Jury still out: With only two career catches, WR Kealoha Pilares has had virtually no impact for the Panthers, but a big reason for that is because he missed the 2013 season with an ACL injury. With Carolina's wide receiver situation in flux, a now healthy Pilares has a chance to earn on-field snaps in 2014.
8. St. Louis Rams (8 picks)
1 (14) DE Robert Quinn, North Carolina; 2 (47) TE Lance Kendricks, Wisconsin; 3 (78) WR Austin Pettis, Boise State; 4 (112) WR Greg Salas, Hawai'i; 5 (158) DB Jermale Hines, Ohio State; 7 (216) DB Mikail Baker, Baylor; 7 (228) LB Jabara Williams, Stephen F. Austin; 7 (229) DB Jonathan Nelson, Oklahoma
The good: After a handful of sacks as a sub-package rusher as a rookie, DE Robert Quinn tallied double-digit sacks each of the last two seasons, including 19 last season that earned him consensus All-Pro honors. He slipped in the draft due maturity concerns, but the talent was never questioned and the Rams got a steal.
The bad: After an impressive pre-draft process, WR Greg Salas moved up draft boards and the Rams drafted him early in the fourth round. He had 27 catches as a rookie, but was traded prior to the 2012 season and has recorded just eight catches the past two years, bouncing between three teams.
Jury still out: The second tight end drafted, TE Lance Kendricks showed promise as a rookie followed by career-highs in 2012 with 42 catches for 519 and four scores. But with the Rams signing TE Jared Cook last off-season, Kendricks' production dipped in 2013 and the upcoming season could be his final in St. Louis.
7. Seattle Seahawks (9 picks)
1 (25) OL James Carpenter, Alabama; 3 (75) G John Moffitt, Wisconsin; 4 (99) LB K.J. Wright, Mississippi State; 4 (107) WR Kris Durham, Georgia; 5 (154) CB Richard Sherman, Stanford; 5 (156) DB Mark LeGree, Appalachian State; 6 (173) CB Byron Maxwell, Clemson; 7 (205) Lazarius Levingston, LSU; 7 (242) LB Malcolm Smith, USC
The good: Arguably the top cornerback in the NFL, CB Richard Sherman made the switch from receiver to corner late in his college career, the main reason 153 players were drafted ahead of him. But he has developed into a shutdown player with ballhawking skills that recently landed him an extension worth almost $60 million.
The bad: Although many think it was a reach when Seattle drafted OL James Carpenter 25th overall (it wasn't), he has struggled at the NFL level, mostly due to injuries. Carpenter suffered an ACL tear as a rookie that sidelined him into the 2012 season, followed by other ailments, including concussions.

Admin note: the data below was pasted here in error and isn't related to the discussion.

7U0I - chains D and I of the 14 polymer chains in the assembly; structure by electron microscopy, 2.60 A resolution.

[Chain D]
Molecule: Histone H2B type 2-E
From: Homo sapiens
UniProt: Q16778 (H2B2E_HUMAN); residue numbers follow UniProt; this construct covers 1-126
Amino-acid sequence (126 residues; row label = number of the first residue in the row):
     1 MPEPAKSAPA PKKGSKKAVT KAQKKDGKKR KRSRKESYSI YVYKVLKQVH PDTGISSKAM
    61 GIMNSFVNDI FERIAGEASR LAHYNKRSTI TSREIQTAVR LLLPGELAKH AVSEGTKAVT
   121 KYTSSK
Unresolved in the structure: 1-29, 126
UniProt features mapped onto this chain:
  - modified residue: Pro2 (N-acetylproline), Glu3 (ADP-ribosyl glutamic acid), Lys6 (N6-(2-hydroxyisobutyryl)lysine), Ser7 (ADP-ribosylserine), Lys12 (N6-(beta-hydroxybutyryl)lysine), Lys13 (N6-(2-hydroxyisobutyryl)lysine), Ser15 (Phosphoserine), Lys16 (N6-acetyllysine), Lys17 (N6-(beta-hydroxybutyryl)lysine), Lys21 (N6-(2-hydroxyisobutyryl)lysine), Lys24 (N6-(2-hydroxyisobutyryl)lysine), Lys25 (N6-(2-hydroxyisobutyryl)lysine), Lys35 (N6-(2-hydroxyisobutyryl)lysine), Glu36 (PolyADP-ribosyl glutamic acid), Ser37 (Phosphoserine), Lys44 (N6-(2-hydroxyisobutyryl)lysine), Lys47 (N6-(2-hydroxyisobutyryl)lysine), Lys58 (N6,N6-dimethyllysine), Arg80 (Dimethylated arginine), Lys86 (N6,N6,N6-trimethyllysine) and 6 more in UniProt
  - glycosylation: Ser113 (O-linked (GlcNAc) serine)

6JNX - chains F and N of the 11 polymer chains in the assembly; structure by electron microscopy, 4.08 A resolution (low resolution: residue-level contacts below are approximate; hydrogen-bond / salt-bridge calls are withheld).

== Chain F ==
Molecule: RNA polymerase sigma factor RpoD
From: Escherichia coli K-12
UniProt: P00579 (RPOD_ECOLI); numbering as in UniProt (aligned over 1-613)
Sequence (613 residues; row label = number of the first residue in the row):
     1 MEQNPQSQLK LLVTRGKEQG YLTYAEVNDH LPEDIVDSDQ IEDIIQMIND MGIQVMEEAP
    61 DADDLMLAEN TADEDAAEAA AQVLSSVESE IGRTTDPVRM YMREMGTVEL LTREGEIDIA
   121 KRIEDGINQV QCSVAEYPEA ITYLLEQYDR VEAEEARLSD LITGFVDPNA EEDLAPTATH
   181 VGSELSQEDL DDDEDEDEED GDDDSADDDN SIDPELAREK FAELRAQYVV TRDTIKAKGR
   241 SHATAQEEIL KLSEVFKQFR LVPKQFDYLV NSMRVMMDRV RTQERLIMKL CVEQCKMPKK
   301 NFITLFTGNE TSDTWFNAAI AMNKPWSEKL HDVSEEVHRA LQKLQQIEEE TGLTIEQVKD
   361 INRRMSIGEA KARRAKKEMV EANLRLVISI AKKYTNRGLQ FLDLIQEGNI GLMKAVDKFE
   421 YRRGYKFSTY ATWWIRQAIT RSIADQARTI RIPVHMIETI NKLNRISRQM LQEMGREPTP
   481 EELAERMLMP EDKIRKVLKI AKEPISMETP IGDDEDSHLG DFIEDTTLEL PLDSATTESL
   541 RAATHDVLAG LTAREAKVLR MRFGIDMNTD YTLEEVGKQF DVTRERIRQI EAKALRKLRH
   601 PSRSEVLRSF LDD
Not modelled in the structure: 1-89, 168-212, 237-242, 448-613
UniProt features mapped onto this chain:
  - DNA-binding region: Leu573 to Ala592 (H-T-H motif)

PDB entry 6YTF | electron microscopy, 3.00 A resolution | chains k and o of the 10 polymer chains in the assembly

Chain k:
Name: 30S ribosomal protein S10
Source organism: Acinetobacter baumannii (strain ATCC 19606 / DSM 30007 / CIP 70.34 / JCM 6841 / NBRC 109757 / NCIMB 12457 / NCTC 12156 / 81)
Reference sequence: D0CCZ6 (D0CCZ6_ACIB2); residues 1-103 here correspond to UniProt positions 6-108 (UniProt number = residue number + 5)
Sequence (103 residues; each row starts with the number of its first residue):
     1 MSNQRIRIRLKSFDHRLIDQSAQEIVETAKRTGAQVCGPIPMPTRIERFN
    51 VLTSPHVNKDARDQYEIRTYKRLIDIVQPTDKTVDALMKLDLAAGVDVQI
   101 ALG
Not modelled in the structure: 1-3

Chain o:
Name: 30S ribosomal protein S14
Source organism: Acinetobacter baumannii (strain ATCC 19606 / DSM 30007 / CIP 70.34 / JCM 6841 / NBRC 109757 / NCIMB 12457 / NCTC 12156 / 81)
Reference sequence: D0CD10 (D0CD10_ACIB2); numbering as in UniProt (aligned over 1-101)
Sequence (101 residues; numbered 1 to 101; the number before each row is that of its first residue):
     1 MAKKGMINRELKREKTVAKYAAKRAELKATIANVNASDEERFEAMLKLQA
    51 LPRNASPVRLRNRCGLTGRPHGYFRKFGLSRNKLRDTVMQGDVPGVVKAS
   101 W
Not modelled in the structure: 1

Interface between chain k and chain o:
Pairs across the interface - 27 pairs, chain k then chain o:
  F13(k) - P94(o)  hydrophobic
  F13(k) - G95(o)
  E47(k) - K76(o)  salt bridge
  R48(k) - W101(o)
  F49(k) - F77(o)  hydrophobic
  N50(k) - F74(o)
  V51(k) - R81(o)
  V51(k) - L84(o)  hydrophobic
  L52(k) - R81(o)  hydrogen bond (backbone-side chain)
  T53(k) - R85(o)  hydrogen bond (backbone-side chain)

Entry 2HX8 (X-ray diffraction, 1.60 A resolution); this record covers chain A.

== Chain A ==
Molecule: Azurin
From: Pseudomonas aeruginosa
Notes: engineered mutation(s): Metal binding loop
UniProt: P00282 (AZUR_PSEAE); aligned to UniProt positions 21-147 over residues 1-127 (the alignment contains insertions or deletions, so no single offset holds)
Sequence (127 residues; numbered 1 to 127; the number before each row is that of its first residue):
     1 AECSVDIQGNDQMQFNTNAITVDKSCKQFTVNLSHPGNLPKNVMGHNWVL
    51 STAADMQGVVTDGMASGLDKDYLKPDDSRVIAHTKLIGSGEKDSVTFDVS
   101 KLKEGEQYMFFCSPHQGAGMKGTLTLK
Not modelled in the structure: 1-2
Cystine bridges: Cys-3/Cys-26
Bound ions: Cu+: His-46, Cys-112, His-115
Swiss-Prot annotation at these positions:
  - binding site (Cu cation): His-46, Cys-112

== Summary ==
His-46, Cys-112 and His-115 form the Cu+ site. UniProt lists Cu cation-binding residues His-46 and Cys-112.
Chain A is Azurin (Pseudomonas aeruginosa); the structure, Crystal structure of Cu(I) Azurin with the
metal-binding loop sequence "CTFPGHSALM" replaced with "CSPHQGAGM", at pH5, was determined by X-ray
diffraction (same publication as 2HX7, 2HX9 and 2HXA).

Jury still out: Drafted less than 20 spots after Sherman, CB Byron Maxwell played mostly on special teams early in his career, but his role at corner grew last season, starting five games. And with Brandon Browner now in New England, Maxwell will get a chance to blossom on the opposite side of Sherman.
6. Dallas Cowboys (8 picks)
1 (9) OT Tyron Smith, USC; 2 (40) LB Bruce Carter, North Carolina; 3 (71) RB DeMarco Murray, Oklahoma; 4 (110) G David Arkin, Missouri State; 5 (143) DB Josh Thomas, Buffalo; 6 (176) WR Dwayne Harris, East Carolina; 7 (220) FB Shaun Chapas, Georgia; 7 (252) C Bill Nagy, Wisconsin
The good: A player who is still only 23 years old, OT Tyron Smith has developed into one of the top young left tackles in the league, earning his first Pro Bowl nod in 2013. His athleticism, strength and improving technique will likely earn him a contract extension soon, making him one of the top paid tackles in the NFL.
The bad: Coming from the FCS level, G David Arkin struggled to adapt to the NFL game and was inactive for every game during the 2011 and 2012 seasons. He saw limited action at guard in 2013 before being released. The Dolphins signed him off the practice squad and he is fighting for a 2014 roster spot in Miami.
Jury still out: The Cowboys came close to replacing WLB Bruce Carter via the 2014 NFL Draft and would have if Ryan Shazier was still on the board. Carter will likely be a starter for Dallas in 2014 and needs to fix the mistakes and turn the impressive flashes into more consistent play if he hopes to hold onto the starting job.
5. Cincinnati Bengals (8 picks)
1 (4) WR A.J. Green, Georgia; 2 (35) QB Andy Dalton, TCU; 3 (66) LB Dontay Moch, Nevada; 4 (101) G Chris Boling, Georgia; 5 (134) SS Robert Sands, West Virginia; 6 (167) WR Ryan Whalen, Stanford; 7 (207) CB Korey Lindsey, Southern Illinois; 7 (246) RB Jay Finley, Baylor
The good: A no-brainer pick here, WR A.J. Green has established himself as arguably the best receiver in the NFL not named Calvin Johnson. Over the past two seasons, Green has combined for 195 catches, 2,776 receiving yards and 22 touchdowns, production that is second only to Johnson over that span.
The bad: With the second pick in the third round, the Bengals drafted workout warrior LB Dontay Moch, hoping to capitalize on that raw athleticism. But his career has been highlighted by multiple injuries and a four-game suspension for a banned substance. He spent 2013 with Arizona, but recently re-signed with Cincinnati.
Jury still out: Selected one spot ahead of Colin Kaepernick, QB Andy Dalton is a polarizing player, but the Bengals have improved their win total each of the last three seasons. However, the Bengals lost in the first round of the playoffs all three seasons and Dalton's future with the team beyond 2014 is a mystery.